What is Stammering?

A woman holding a baby on a park bench.

Stammering facts and the stigma surrounding it.

Stammering is when someone repeats, prolongs or gets stuck when trying to say sounds or words. There might also be signs of visible tension as the person works hard to get the word out. But it is different from the occasional repetition that everybody experiences.

We don't know exactly what causes stammering, but research is showing that it is neurological. This means that the way speech is produced in the brain is different for people who stammer. Stammering is the way some people talk. That's all.

Stammering Facts

  • About 8% of children will stammer at some point. For the majority of children this will be temporary.   
  • Up to 2%* of people will stammer into adulthood.
  • Stammering can run in families. Around 60% of people who stammer have a relative who stammers or used to stammer.
  • In the UK we largely use the term stammering. Other countries call it stuttering. But it means the same thing. 
  • More men than women stammer.
  • People of all ethnicities can stammer.
  • People do not stammer because they are less intelligent. It has nothing to do with personality types either (see the 'Stigma' header below).
  • Like other neurological conditions, it covers a spectrum. Everyone stammers differently and to different degrees.
  • Stammering is variable. People can stammer less on some days and more on others. They might also have periods in their life when they stammer less, and periods when they stammer more.
  • Many find that as they get older, they stammer less.
  • You might not even know that a person stammers. Some people use methods and strategies to mask their stammering, so that it is less obvious to others. Read more about this below.

See our Stammering Causes & Cures page to find out more.

(*This figure has historically been thought to be 1%. We have updated it following our 2021 YouGov polling. Read our article How many adults stammer?)

the experience of stammering

The physical act of stammering can be a tiny part of the experience. Growing up with a stammer, anticipating times when you'll need to talk, the negative responses, the ever-present expectation that you need fixing or need to breathe properly. Feelings of shame, embarrassment, anger, anxiety and fear. Frustration that saying one's name — the one thing that most people who stammer will find hard to say — will stymie your every encounter. The frustration of not being taken seriously. For many people who stammer it is this aspect of having a stammer which forms the greater part of the experience, and there are many people out there who swap words, avoid contact, keep silent, so that people don't know that they stammer.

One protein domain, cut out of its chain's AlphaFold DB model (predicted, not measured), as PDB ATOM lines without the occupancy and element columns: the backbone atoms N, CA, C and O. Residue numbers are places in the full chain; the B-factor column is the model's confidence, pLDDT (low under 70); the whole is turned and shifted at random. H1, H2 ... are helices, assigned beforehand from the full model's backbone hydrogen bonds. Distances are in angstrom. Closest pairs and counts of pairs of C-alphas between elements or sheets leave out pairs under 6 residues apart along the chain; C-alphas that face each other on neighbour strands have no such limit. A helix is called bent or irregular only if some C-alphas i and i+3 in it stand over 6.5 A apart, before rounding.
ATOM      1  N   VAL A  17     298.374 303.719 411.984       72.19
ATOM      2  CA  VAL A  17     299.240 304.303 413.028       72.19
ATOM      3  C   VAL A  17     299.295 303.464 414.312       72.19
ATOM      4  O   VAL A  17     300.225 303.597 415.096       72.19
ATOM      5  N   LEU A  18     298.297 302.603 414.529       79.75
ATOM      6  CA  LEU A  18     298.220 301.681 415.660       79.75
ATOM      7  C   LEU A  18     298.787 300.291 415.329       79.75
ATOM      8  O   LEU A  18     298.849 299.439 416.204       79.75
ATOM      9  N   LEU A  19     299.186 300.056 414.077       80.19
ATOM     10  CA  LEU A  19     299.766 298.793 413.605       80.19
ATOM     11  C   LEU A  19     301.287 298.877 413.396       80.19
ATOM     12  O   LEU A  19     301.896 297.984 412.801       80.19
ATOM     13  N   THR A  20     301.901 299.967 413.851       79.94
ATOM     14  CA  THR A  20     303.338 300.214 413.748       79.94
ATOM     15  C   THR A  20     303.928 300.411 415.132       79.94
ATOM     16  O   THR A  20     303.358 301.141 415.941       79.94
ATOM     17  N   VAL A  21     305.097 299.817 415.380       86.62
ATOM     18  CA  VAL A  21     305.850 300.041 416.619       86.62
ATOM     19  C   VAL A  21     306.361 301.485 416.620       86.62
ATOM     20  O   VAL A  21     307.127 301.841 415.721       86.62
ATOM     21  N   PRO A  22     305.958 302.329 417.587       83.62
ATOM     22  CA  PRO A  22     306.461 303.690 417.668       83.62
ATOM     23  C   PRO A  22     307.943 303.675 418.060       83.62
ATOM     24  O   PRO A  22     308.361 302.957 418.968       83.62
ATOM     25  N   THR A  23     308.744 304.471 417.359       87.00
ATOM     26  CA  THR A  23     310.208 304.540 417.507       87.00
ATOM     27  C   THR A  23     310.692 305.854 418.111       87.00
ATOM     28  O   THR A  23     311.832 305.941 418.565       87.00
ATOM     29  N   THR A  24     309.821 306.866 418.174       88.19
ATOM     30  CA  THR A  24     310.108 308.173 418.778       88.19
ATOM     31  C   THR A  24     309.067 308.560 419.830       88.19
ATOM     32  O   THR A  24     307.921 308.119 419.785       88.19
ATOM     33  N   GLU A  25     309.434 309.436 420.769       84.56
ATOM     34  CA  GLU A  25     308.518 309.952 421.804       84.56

Stammering is variable. A stammer can change from one day, hour or sentence, to the next. The daily impact of this can be disempowering: to literally have the ability to take an active part in conversations or even order a coffee, be taken away by a physical disability.

There are all kinds of options for people who stammer, and we'll try and cover them on this site. See our Get Support section as well as Connect, where we've got a list of local and online stammering groups you can join.

Physically, stammering can be deeply frustrating, but the main problem, time and again, is other people's responses.

Read our page Life With a Stammer to learn more about what it's like. Check out our Your Voice section, which has tons of people who stammer telling their story and sharing their experiences.

A man sitting in a bar looking at the camera with the text 'Share your story'

Stigma

Stammering has been used as a device to make people laugh and to indicate dishonesty or low intelligence. This stereotyping, and the frustration caused by the difficulty of talking with others, has led many to avoid stammering and find ways of sounding 'normal'.

You may know someone who stammers 'a little', or be surprised to hear that someone you know well tells you that they stammer. Societal expectations mean that people will often try to avoid stammering. They will anticipate speaking situations and plan for them. They may swap a word they expect to stammer on. Or they may keep what they say to the bare minimum. They may arrive late to a meeting to avoid introducing themselves. 

Because stammering has very little visibility in public life, people's reaction when they hear a stammer can take many inappropriate forms, and people often misunderstand why someone appears to stumble when they talk, assuming it's nerves or that the person is drunk or unwell. 

Any questions?

We're here to help. Start a webchat or call our helpline free on 0808 802 0002, both open weekdays 10am-12noon and 6pm-8pm. Or email help@stamma.org

We have information leaflets for you to read and share with others. Download or order physical copies from our Leaflets page.